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Insider’s Guide to Islamorada, Florida Keys

By Becky Strauss

The Florida Keys are a 120-mile-long chain connected to the mainland by the two-lane U.S. 1. And they’re the closest thing we’ve got to the Caribbean, with dive-able coral reefs, sport fishing, mangrove kayaking, beach bars galore, and a kick-back culture that’ll put you in a flip-flop state of mind. Near the top of the keys is Islamorada (pronounced EYE-la Morada) a world-famous sport fishing spot with tons to offer both on and off the water.


Where to Stay

The Postcard Inn Beach Resort & Marina at Holiday Isle (PCI) has been around since 1951, but was reborn in January 2012 as a chic resort with a mid-century modern meets New England-boathouse vibe (Rates from $169/night). Retro rooms feature driftwood floors and hand-painted quotes. Famous for its formerly raucous parties and for inventing the rum runner at the onsite Tiki Bar, which is still there —and still rocking — the resort has mellowed into a family friendly spot with plenty of diversions like jet skiing, kiteboarding, scuba diving, or just lounging by the pool.


What to Do

Fishing needs are well taken care of at Holiday Isle Marina, where you can either rent your own boat or go with a guide (from $450 to $1,600 per trip). Onsite Islamorada Watersports Company rents kayaks, jet skis, stand-up paddleboards, and the like; the onsite dive shop offers two trips per day. The Morada Way Arts and Cultural District is a collection of studios and galleries filled with local art; there’s a “third Thursday walkabout” every month when each stays open late. Also nearby are a number of state parks, both under and on the water.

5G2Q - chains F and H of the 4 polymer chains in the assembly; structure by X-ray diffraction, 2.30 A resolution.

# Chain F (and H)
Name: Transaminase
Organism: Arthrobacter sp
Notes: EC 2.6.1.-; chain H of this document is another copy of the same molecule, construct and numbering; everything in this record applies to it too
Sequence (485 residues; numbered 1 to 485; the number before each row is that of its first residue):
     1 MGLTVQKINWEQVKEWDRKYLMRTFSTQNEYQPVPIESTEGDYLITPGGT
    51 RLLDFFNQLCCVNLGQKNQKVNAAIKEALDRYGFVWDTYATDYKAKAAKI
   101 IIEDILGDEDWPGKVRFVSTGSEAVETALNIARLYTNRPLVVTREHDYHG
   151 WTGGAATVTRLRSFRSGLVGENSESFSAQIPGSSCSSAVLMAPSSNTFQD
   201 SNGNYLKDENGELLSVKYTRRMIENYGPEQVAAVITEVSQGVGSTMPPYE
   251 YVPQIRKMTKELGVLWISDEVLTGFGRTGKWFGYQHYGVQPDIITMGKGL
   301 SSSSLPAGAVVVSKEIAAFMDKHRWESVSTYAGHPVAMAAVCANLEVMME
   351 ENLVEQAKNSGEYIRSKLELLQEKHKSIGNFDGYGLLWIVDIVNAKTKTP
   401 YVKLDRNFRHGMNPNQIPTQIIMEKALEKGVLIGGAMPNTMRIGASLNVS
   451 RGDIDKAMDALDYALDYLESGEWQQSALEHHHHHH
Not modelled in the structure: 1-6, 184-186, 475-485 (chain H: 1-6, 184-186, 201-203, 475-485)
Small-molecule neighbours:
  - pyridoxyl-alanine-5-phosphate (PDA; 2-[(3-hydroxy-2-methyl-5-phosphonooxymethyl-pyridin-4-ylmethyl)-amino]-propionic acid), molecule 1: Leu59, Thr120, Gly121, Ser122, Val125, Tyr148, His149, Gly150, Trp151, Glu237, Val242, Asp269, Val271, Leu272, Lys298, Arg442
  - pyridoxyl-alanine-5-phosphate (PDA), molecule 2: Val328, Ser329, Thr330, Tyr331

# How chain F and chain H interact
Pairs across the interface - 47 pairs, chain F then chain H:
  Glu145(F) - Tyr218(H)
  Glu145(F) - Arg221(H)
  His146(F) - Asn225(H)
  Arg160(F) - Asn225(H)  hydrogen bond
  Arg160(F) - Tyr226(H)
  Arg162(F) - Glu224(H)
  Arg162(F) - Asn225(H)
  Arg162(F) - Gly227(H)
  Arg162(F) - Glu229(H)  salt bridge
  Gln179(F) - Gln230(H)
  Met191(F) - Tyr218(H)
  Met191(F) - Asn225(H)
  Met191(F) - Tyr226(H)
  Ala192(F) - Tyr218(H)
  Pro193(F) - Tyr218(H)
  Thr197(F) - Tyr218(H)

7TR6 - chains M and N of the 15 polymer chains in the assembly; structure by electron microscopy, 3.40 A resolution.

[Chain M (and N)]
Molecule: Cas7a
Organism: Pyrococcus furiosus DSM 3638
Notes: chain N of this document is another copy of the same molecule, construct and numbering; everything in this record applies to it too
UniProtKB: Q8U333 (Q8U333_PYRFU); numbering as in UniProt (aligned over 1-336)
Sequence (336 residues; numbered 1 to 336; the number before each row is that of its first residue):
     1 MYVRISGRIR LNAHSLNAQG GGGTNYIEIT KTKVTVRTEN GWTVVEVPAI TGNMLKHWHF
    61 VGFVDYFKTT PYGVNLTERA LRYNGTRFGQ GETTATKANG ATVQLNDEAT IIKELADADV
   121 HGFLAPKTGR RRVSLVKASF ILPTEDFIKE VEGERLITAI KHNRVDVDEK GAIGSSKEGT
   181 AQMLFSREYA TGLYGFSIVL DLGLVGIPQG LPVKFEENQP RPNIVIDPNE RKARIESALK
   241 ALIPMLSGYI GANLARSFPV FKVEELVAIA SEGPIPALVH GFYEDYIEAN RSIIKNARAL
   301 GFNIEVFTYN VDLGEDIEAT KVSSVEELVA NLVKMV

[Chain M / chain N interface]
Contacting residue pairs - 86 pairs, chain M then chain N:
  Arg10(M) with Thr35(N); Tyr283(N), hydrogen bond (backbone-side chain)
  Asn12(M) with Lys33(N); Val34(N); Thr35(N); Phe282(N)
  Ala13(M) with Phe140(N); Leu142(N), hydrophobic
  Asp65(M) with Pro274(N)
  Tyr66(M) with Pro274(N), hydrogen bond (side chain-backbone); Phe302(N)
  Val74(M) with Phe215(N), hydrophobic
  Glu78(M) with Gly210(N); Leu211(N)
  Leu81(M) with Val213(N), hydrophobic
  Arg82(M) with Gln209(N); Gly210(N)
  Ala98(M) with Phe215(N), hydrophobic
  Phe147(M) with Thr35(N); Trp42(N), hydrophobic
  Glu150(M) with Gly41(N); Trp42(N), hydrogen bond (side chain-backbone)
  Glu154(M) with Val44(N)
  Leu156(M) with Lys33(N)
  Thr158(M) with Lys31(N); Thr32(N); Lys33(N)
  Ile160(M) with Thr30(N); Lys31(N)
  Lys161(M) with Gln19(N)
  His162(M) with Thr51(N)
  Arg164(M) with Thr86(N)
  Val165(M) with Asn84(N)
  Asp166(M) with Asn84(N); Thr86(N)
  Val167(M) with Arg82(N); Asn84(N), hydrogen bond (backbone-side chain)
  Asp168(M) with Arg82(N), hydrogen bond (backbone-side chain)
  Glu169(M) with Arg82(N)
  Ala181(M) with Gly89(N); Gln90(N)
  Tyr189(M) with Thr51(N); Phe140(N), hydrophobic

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Where to Eat

For such a small island, there’s a lot of variety on Islamorada. Your first stop should be cocktails at Morada Bay Beach Cafe, on the inlet side of the island. The sand’s not deep, but it’s wide, and there’s live music most days, as well as an excellent tapas menu, raw bar, and entrees like whole fried snapper.

Then, Jaws Raw Bar at PCI offers a tasty seafood menu, with favorites like conch fritters and popcorn shrimp, overlooking the ocean—just keep an eye out for the pelicans who’ll be watching your every move.

The deck of local institution Lorelei Cabana Bar and Marina is the place to catch the sunset. There’s live music to see the sun down seven days a week, as well as a menu chock full of fish-centric fare. Despite the proximity to the water, we recommend their baby back ribs and juicy burgers.

How to Get There

By Car

If you’re driving from Miami International Airport take LeJeune Rd. south to 836 West. Get on the Florida Turnpike south towards Key West; it ends at US 1 in Florida City, which you’ll follow south to Islamorada.

From Ft. Lauderdale-Hollywood International Airport, follow the signs for 595 West; take that to the Florida Turnpike and follow signs for the Florida Keys. From Florida’s west coast, take I-75 (Alligator Alley) east to the Miami exit and south to the Keys.

By Air

You’re about an hour and a half from Islamorada if you fly into Miami International Airport; fly into Fort Lauderdale International and you’ll add about an hour of driving time. Alternately, you can fly into Key West International Airport and drive up; that’s also about an hour and a half.

Thinking of a trip to Florida?

For up-to-the-minute hotel and restaurant recommendations, as well as the best planning advice, check out our Florida Travel Guide.

Photo credits: Islamorada Beach via Shutterstock; Postcard Inn Holiday Isle courtesy of Postcard Inn; Jet Skiing via Shutterstock; Jaws Raw Bar courtesy of Postcard Inn

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